People beat on me in high school. I was hit in the neck with a dime. I once earned $7 in a week in the change students threw at me. A friend of my close friend slapped me in the face at lunch. One time a football player picked up the desk behind me in class and hit me with it. Three weeks later, we had to work on a class project together. How could anyone handle such garbage? I forgave them.
What is this forgiveness? Forgiveness isn’t condoning the behavior. I can’t say it was right for people to abuse me. Forgiveness isn’t excusing the behavior. These people knew they could have treated me better; they chose not to. Forgiveness isn’t forgetting what happened. I couldn’t have forgotten these stories I just told.
Let’s look to Scripture for an answer. According to Strong’s New Concordance, ‘Forgiveness’ is rendered in the Greek New Testament as aphesis-literally “freedom.” The verbal forms literally mean, “to let go” and “to grant as a favor.” When you forgive those who do wrong, you grant a favor to them of not seeking revenge and to yourself by not letting it hurt you.
Forgiveness is a process, teaches Smedes in Forgive and Forget. The first step is to be hurt. If you’re not hurt, then you have no need to forgive someone. You can’t forgive the bullies I mentioned. The next step is to hate the action done. For many the action and the person are inseparable. I hated all these ways in which I was abused. The third step is to be healed of the hurts unjustly received. This is when you decide not to let it hurt you anymore. The final step is to restore the relationship with the one who hurt us. That’s not always possible, since people die and lose contact with us. The process can be slow. When I did the class project with this football player, we didn’t trust each other, but we completed it. A year later, we became track teammates.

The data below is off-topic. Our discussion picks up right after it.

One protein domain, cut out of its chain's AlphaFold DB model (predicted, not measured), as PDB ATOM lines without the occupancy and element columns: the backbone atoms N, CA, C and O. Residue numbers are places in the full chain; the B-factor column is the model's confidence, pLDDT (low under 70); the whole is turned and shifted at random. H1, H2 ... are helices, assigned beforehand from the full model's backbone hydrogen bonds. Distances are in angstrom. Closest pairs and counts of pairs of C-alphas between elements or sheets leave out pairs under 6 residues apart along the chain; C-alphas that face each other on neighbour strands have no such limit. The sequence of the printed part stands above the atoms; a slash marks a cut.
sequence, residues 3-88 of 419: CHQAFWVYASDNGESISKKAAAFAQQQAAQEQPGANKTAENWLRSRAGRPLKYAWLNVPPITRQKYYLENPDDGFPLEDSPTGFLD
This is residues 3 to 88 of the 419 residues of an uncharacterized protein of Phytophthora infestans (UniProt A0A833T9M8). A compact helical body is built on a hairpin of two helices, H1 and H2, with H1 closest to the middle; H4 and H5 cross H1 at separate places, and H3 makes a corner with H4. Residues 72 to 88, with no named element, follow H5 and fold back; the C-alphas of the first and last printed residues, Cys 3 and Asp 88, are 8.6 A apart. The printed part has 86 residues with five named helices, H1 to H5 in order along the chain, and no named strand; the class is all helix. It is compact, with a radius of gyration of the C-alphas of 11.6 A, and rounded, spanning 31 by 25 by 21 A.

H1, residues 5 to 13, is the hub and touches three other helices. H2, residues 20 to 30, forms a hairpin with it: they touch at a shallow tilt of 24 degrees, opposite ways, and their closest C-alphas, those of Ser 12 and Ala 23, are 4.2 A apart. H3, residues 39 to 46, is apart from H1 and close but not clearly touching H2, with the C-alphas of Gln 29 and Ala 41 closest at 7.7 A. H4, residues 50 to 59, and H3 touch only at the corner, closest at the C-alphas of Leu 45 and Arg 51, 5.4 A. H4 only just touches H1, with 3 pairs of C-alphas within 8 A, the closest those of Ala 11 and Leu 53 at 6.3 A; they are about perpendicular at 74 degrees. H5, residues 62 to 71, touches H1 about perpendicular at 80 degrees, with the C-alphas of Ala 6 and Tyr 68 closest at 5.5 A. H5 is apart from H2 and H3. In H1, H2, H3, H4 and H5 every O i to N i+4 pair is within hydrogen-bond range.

Why forgive? Murphy and Hampton asked and reported their results in Forgiveness and Mercy. People forgive to escape the pain of being hurt. People forgive to preserve an old friendship with the one who hurt them. People forgive to reform the wrongdoer. That’s saying, “You hurt me, but I’m giving you another chance. Don’t disappoint me.” People forgive because they themselves need to be forgiven. They invoke the parable of the merciless servant of Matthew 18:21-35. The understanding is that God will forgive all of us for all sins, but will not put up with us refusing to forgive a few wrongs someone did to us.
Now that we understand what forgiveness is and why and how people forgive, I conclude with the challenge to say as Jesus did while hanging from the cross in Luke 23:34: “Father, forgive them; for they know not what they do.”
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